Top reflections from The Better Transport Conference

Jul 4, 2024 |3 min read
A bike and bus travelling through a city with other transport at night

The first Better Transport Conference was held this year in London bringing together an array of people, passions and perspectives to discuss all things Transport and some of us in 2CV’s Social Practice team had the pleasure of joining!
Transport plays an integral role in all our lives; it is so heavily relied on in terms of getting us (and ‘things’) from point A to B and we expect a lot from these networks.


Here are 10 reflections on how we can stay on track (pun intended) to building a Better Transport network:

1. Reframe the transport conversation to consider the entire journey

Journeys using public transport often encompass multiple modes, and rarely start and finish at the entrance or exit to a station or stop. To deliver a great transport experience, journeys need to be considered in their entirety to ensure every aspect works in conjunction with one another.

2. Use history to your advantage

Society is constantly evolving, along with our travel and community needs, and so it’s important to review the purpose and role of old forms of transport. For example, is a train line connecting abandoned docks along a coastline still needed or can it be repurposed into green space? Use learning and success stories from the past as a starting point and assess how these can be adapted to benefit communities in the modern context.

3. Don’t just copy-and-paste transport solutions and expect them to work

There is no ‘one-size fits all’ approach when it comes to transport – just because a tram system works well in one city, it doesn’t mean it will suit the needs of communities everywhere! Whilst a lot can be learnt from what has worked in other places, communities and transport networks still need to be treated individually, meaning that solutions should be designed with their unique needs in mind.

4. Recognise differing needs within your community

A blanket approach is often taken when it comes to understanding customer needs, completely overlooking the fact that whilst one solution might work well for one group, it may disadvantage another (e.g. digitalisation of travel can alienate older audiences). Consulting and involving different segments will help to develop changes that benefit all.

5. Help people fall in love with active travel again

Active travel is the golden egg in the transport industry – it benefits the planet, and the health of the person. However, barriers still exist to active travel. Transport providers need to lead the way in encouraging active travel journeys and reminding people of the added benefits of getting outside and exercising to get from A to B.

6. Don’t underestimate the impact of freight

Perhaps the least glamourous end of transport but one we can’t live without! People want fast and cheap delivery of goods but don’t want to recognise the environmental impact. The future of transport needs to take freight into account – after all, it accounts for over a third of emissions. Cargo Bikes and utilising quiet mega bus routes are more sustainable modes, but a lot still needs to be done.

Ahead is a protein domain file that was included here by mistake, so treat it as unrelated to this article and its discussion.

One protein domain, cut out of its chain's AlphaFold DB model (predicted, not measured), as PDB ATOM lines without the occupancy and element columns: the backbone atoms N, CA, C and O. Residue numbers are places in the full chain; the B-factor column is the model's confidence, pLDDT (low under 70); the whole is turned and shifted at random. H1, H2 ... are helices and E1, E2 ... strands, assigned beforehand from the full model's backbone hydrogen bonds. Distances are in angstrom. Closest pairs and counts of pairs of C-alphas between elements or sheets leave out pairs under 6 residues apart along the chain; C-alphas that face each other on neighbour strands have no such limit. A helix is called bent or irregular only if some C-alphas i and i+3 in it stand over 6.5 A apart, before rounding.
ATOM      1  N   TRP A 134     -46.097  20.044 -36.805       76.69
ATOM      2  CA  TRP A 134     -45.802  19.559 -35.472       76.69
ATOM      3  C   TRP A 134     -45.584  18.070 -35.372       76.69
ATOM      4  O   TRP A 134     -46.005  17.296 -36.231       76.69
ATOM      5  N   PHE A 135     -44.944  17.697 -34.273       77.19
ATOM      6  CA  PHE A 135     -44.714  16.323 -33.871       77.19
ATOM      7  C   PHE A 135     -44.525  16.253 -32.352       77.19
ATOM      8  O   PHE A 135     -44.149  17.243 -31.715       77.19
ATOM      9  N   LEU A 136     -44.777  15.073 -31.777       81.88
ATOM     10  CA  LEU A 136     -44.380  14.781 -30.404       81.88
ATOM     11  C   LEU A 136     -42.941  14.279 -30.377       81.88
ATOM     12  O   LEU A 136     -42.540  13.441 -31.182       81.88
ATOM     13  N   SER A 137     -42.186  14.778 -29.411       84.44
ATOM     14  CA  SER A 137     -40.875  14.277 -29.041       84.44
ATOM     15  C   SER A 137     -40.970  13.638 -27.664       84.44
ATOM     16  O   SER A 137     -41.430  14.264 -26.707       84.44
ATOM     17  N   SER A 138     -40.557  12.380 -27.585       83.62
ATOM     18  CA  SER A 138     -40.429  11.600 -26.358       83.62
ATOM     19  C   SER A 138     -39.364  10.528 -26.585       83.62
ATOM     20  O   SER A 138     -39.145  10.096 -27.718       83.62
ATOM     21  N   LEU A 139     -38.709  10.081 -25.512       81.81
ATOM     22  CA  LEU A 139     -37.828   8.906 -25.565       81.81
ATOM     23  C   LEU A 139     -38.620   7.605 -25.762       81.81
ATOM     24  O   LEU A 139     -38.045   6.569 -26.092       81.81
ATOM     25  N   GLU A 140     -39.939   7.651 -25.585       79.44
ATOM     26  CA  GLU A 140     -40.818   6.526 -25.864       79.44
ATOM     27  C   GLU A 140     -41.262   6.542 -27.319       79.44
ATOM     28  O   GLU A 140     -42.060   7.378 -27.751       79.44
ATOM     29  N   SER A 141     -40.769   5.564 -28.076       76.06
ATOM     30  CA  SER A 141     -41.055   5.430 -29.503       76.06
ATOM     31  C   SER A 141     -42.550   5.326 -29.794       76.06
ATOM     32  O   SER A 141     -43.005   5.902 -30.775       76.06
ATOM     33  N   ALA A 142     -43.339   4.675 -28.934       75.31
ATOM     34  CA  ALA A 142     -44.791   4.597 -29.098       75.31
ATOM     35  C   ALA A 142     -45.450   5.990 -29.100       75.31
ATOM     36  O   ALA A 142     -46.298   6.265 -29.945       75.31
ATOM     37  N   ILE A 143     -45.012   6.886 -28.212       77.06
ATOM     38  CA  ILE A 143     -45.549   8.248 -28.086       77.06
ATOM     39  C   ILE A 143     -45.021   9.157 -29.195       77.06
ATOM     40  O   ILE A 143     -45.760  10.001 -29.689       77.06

7. Invest in technology to build sustainable solutions

It’s not new news that technology is going to play a pivotal role in the future of travel and transport. Yet, technological solutions are currently geared towards making journeys more comfortable (e.g. real time information boards), rather than the preference, and therefore aren’t always working to help offer a more sustainable solution. Greater investment is needed.

8. Prioritise evidence-based planning

Whilst evidence of impact is often a key measure of success, limited budgets and timelines often mean that project evaluations don’t always take place, or are conducted in hindsight, and building this in at the start will help prove the true impact of new schemes or policies.

9. Prepare for the future, don’t just wait for it to happen

The transport industry is often felt to be reactive rather than proactive– addressing issues as and when they crop up, rather than preventing them through future planning. It’s estimated that the number of journeys by rail will grow by anything from ~60-90% by 2050 – but do we have a plan in place or even capacity to deliver this?

10. Politics are ever more pressing

Culture wars and vote-winning tactics in favour of car owners are hindering progression and many of the discussions at the conference came back to government policy (or lack of), and that uncertainty and instability isn’t helping. Transport needs to be high on the agenda of the next government and we’ll all be watching closely.


In summary, making transport better and more sustainable won’t happen overnight and it will take a lot of energy, resources and funding– but there are a lot of people out there willing to give it a go and the discussions at the conference gave us a lot to think about, and a lot of hope that there are people out there willing to make it happen!